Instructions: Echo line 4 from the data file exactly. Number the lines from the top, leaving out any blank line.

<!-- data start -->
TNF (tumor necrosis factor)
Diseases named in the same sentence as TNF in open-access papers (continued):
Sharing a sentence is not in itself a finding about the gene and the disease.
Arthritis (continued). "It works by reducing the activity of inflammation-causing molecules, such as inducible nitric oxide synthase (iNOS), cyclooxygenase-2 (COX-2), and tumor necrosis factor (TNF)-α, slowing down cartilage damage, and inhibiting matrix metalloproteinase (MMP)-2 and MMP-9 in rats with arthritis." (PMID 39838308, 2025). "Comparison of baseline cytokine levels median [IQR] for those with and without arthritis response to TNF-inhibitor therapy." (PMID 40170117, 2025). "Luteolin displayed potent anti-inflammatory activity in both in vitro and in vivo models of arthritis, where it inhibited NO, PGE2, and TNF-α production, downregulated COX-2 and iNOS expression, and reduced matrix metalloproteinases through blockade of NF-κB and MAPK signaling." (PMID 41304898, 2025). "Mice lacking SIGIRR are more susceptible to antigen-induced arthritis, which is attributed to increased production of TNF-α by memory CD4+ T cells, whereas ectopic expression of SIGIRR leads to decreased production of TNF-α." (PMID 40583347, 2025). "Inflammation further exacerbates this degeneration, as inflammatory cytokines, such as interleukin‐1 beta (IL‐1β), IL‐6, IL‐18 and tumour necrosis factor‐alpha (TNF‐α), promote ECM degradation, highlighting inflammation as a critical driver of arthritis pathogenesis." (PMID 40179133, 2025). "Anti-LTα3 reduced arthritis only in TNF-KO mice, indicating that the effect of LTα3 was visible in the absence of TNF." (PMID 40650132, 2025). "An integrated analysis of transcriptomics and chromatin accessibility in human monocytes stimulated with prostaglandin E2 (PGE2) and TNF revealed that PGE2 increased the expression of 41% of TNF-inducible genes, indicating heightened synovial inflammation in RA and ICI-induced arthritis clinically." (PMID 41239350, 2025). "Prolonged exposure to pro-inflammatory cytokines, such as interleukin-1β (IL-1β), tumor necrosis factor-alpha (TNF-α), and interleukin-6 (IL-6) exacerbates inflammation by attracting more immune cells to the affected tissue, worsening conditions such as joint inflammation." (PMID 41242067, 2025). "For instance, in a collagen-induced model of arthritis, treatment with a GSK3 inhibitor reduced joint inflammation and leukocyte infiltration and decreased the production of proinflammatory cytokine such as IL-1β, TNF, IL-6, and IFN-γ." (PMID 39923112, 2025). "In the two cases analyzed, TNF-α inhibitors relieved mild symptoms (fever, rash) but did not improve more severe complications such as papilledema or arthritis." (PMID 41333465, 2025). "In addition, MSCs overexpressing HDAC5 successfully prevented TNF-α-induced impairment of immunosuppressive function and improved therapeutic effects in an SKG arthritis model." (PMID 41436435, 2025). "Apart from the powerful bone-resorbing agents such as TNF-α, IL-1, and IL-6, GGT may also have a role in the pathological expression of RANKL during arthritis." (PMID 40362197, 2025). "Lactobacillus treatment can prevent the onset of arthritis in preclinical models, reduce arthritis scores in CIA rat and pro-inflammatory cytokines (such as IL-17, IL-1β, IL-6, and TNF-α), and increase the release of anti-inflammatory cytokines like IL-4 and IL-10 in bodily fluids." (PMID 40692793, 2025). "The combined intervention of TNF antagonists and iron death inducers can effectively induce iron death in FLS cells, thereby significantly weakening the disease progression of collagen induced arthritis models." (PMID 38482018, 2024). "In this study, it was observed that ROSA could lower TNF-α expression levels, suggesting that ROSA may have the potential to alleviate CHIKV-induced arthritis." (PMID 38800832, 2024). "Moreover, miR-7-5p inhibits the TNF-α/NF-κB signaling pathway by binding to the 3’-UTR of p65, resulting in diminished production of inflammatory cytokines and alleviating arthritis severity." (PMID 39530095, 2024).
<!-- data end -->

Arthritis (continued). "It works by reducing the activity of inflammation-causing molecules, such as inducible nitric oxide synthase (iNOS), cyclooxygenase-2 (COX-2), and tumor necrosis factor (TNF)-α, slowing down cartilage damage, and inhibiting matrix metalloproteinase (MMP)-2 and MMP-9 in rats with arthritis." (PMID 39838308, 2025). "Comparison of baseline cytokine levels median [IQR] for those with and without arthritis response to TNF-inhibitor therapy." (PMID 40170117, 2025). "Luteolin displayed potent anti-inflammatory activity in both in vitro and in vivo models of arthritis, where it inhibited NO, PGE2, and TNF-α production, downregulated COX-2 and iNOS expression, and reduced matrix metalloproteinases through blockade of NF-κB and MAPK signaling." (PMID 41304898, 2025). "Mice lacking SIGIRR are more susceptible to antigen-induced arthritis, which is attributed to increased production of TNF-α by memory CD4+ T cells, whereas ectopic expression of SIGIRR leads to decreased production of TNF-α." (PMID 40583347, 2025). "Inflammation further exacerbates this degeneration, as inflammatory cytokines, such as interleukin‐1 beta (IL‐1β), IL‐6, IL‐18 and tumour necrosis factor‐alpha (TNF‐α), promote ECM degradation, highlighting inflammation as a critical driver of arthritis pathogenesis." (PMID 40179133, 2025). "Anti-LTα3 reduced arthritis only in TNF-KO mice, indicating that the effect of LTα3 was visible in the absence of TNF." (PMID 40650132, 2025). "An integrated analysis of transcriptomics and chromatin accessibility in human monocytes stimulated with prostaglandin E2 (PGE2) and TNF revealed that PGE2 increased the expression of 41% of TNF-inducible genes, indicating heightened synovial inflammation in RA and ICI-induced arthritis clinically." (PMID 41239350, 2025). "Prolonged exposure to pro-inflammatory cytokines, such as interleukin-1β (IL-1β), tumor necrosis factor-alpha (TNF-α), and interleukin-6 (IL-6) exacerbates inflammation by attracting more immune cells to the affected tissue, worsening conditions such as joint inflammation." (PMID 41242067, 2025). "For instance, in a collagen-induced model of arthritis, treatment with a GSK3 inhibitor reduced joint inflammation and leukocyte infiltration and decreased the production of proinflammatory cytokine such as IL-1β, TNF, IL-6, and IFN-γ." (PMID 39923112, 2025). "In the two cases analyzed, TNF-α inhibitors relieved mild symptoms (fever, rash) but did not improve more severe complications such as papilledema or arthritis." (PMID 41333465, 2025). "In addition, MSCs overexpressing HDAC5 successfully prevented TNF-α-induced impairment of immunosuppressive function and improved therapeutic effects in an SKG arthritis model." (PMID 41436435, 2025). "Apart from the powerful bone-resorbing agents such as TNF-α, IL-1, and IL-6, GGT may also have a role in the pathological expression of RANKL during arthritis." (PMID 40362197, 2025). "Lactobacillus treatment can prevent the onset of arthritis in preclinical models, reduce arthritis scores in CIA rat and pro-inflammatory cytokines (such as IL-17, IL-1β, IL-6, and TNF-α), and increase the release of anti-inflammatory cytokines like IL-4 and IL-10 in bodily fluids." (PMID 40692793, 2025). "The combined intervention of TNF antagonists and iron death inducers can effectively induce iron death in FLS cells, thereby significantly weakening the disease progression of collagen induced arthritis models." (PMID 38482018, 2024). "In this study, it was observed that ROSA could lower TNF-α expression levels, suggesting that ROSA may have the potential to alleviate CHIKV-induced arthritis." (PMID 38800832, 2024). "Moreover, miR-7-5p inhibits the TNF-α/NF-κB signaling pathway by binding to the 3’-UTR of p65, resulting in diminished production of inflammatory cytokines and alleviating arthritis severity." (PMID 39530095, 2024).